Easter is a wonderful time of year. Brightly coloured spring flowers bloom, people enjoy roast dinners, the children get crafty making Easter baskets and decorations, and the greatly anticipated Easter egg scramble gets underway. Unfortunately, all these things are potentially dangerous to your pets. So, what exactly are the hazards at Easter time and how can we avoid them?
Chocolate is toxic to dogs, cats and rabbits, as they are unable to break down one of the chemicals called theobromine found within it. More often than not, it is greedy dogs that tend to eat chocolate! Always keep chocolate high up and out of reach of your pets. If you are planning an Easter egg hunt, make sure to lock your pets away and note down where you hid all the chocolates, so that none are left behind for your dog to sniff out!
Signs of chocolate toxicity typically occur 4 to 24 hours after it has been eaten. Symptoms range from hyperactivity, muscle tremors, vomiting and diarrhoea, to heart arrhythmias and seizures.
Hot cross buns
Toasted hot cross buns with butter, jam and a cup of tea are delicious. However, these Easter treats contain sultanas and raisins which are poisonous to dogs and cats. The exact mechanism of how they are toxic is unknown, however, even if they eat a small amount, your dog or cat may go into kidney failure. Unfortunately, there are no symptoms immediately after they have eaten sultanas or raisins. Instead, symptoms of kidney failure (increased thirst and an increase in urination) develop between days and a few weeks following ingestion. Never feed your dog or cat a hot cross bun, or any food containing sultanas, raisins or grapes.
Easter Sunday is a fantastic time to get the whole household together for a big roast dinner,but don’t share this dinner with your furry friends! Cooked chicken bones can splinter and perforate the gastrointestinal tract, and large lamb or beef bones can get stuck in the throat or cause an intestinal blockage. Even slices of pork and the roast trimmings can cause problems; fatty meats can lead to bloating, stomach pain, lethargy and pancreatitis. Onions, garlic, chives and leeks are toxic to dogs and cats; along with triggering drooling, vomiting and diarrhoea, they cause the red blood cells in the body to break down, which can result in a life-threatening anaemia. Never feed your pet leftover roast dinner and make sure any scraps are disposed of and your pet has no access to the rubbish bin. If you can’t resist your pet’s begging, give them their favourite pet treat instead!
Along with chocolate eggs, children are often given lots of sweets over the Easter holidays. Some sweets, baked goods and “sugar-free products” contain the artificial sweetener xylitol, which is harmful to dogs. Even small amounts of xylitol can cause a dangerous drop in blood sugar levels leading to weakness, a lack of coordination, seizures, coma and even death. Make sure your children know that they are not to give any human foods to your dog.
Chicken eggs are often used as Easter decorations. Raw eggs can carry the bacteria Salmonella and so it is not recommended to feed these to your dog or cat. Fresh hard-boiled eggs are safe to feed; however, the shell should be removed as this is sharp and can damage the lining of the throat and cause discomfort in your pet’s belly.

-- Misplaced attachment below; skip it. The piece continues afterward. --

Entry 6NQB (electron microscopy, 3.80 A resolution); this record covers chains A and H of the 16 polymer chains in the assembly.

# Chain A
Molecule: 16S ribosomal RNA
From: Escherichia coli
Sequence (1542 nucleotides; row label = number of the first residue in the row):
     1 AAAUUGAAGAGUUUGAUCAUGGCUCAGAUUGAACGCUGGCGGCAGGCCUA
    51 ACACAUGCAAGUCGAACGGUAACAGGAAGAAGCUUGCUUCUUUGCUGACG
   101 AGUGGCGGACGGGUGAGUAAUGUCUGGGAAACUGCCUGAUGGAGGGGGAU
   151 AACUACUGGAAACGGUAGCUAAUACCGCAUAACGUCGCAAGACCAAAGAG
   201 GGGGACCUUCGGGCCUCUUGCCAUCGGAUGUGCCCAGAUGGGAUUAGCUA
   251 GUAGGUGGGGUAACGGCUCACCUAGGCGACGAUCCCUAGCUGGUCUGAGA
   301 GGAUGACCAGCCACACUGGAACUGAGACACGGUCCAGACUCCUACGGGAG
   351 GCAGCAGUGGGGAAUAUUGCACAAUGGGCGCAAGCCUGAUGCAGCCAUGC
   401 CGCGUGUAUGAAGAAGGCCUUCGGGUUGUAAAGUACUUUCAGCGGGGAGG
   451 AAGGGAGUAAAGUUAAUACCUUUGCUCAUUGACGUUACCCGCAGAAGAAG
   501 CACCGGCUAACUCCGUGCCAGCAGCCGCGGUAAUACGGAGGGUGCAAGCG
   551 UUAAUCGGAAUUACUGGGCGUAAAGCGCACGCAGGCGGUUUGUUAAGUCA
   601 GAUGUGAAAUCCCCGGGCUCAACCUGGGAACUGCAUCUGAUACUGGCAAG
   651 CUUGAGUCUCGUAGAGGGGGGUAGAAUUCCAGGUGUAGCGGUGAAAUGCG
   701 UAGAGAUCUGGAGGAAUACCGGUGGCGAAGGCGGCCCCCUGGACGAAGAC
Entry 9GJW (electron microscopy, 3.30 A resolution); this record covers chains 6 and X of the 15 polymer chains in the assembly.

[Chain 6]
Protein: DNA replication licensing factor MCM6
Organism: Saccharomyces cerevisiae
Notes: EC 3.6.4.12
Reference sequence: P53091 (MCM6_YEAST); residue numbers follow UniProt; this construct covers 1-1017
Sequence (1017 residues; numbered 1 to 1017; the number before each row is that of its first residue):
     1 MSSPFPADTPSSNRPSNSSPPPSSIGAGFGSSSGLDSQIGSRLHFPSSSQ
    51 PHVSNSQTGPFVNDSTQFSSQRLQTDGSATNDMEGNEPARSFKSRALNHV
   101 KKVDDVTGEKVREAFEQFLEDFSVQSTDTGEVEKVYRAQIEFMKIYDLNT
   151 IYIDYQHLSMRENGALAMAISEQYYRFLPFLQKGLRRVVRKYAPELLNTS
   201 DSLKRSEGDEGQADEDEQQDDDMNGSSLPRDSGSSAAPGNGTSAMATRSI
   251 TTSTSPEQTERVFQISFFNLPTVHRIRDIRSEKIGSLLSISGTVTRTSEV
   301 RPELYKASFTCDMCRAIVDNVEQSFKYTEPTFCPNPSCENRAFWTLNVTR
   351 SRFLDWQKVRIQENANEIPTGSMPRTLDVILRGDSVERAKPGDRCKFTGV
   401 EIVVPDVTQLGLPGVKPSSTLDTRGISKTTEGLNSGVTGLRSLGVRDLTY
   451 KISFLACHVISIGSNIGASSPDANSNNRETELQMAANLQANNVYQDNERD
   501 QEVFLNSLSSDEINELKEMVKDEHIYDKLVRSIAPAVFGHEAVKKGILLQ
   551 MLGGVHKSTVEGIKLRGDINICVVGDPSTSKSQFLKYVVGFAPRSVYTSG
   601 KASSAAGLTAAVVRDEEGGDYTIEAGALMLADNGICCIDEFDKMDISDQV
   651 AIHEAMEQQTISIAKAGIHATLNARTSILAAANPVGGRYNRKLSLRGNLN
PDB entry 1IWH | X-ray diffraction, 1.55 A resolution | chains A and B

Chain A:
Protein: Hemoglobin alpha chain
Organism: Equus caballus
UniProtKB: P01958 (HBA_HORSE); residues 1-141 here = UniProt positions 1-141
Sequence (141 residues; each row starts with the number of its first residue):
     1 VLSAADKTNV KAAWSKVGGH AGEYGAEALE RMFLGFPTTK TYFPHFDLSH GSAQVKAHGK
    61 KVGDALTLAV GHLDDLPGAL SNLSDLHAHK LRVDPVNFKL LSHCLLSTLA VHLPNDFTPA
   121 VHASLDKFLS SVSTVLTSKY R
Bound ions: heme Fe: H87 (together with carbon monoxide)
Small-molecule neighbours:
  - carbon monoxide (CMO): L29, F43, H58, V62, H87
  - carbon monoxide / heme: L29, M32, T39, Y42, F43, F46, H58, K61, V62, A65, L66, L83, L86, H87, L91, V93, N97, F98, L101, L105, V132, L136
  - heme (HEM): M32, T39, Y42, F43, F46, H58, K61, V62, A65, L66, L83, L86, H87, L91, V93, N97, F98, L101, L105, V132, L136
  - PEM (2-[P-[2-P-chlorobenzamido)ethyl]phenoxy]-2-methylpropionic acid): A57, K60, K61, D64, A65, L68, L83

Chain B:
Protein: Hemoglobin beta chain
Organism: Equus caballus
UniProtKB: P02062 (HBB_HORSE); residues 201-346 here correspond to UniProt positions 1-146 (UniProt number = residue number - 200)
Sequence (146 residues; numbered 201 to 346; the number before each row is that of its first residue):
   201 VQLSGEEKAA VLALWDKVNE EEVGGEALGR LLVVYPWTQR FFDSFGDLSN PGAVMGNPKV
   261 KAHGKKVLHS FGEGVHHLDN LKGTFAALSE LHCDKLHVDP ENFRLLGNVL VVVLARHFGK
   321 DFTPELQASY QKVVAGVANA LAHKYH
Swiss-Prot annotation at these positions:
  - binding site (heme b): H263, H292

Trying to entertain children during the Easter holidays is always tough, and more often than not we give them the task of making Easter baskets and decorations to keep them occupied! During craft activities, make sure pets are kept away and that the finished products are kept well out of reach from your furry housemates! The little yellow chicks, small toys, pieces of string, ribbons and other craft materials can easily be swallowed by your pet and can cause an obstruction within the digestive tract, requiring surgical removal.
Easter time is when spring is in the air and flowers bloom! Unfortunately, a lot of flowers in the garden, and cut flowers in vases, are toxic to our pets when eaten. Always ensure you do not have poisonous plants in or around your home.
- Lilies are extremely toxic to cats and cause kidney failure. All parts of the plant and even the water in the vase that they sit in is dangerous. From just licking a flower or grooming pollen from their coat, a cat can ingest a toxic amount, so it is recommended to never have lilies in or around the house. In dogs, lilies are also poisonous, but tend to cause a gastrointestinal upset.
- Tulips cause drooling, diarrhoea and vomiting when eaten by cats or dogs.
- Daffodil flowers can cause vomiting, whilst the bulbs contain crystals which are extremely dangerous to cats and dogs and can cause heart arrythmias and breathing issues. Even the water from a vase with daffodils in is toxic.
- Amaryllis flowers, stalks and bulbs are poisonous to cats and dogs and can cause drooling, vomiting, abdominal pain, breathing issues, a drop in blood pressure and even tremors and seizures.
If you are concerned that your pet has accidently ingested any of the above hazards, stay calm and ring us immediately. Remember, despite the lockdown, we’re still open for emergencies and advice! If you would like more information on what is considered an ’emergency’, please refer to this article which has some helpful information on urgent care.
However, if you are any doubt, please just give us a call.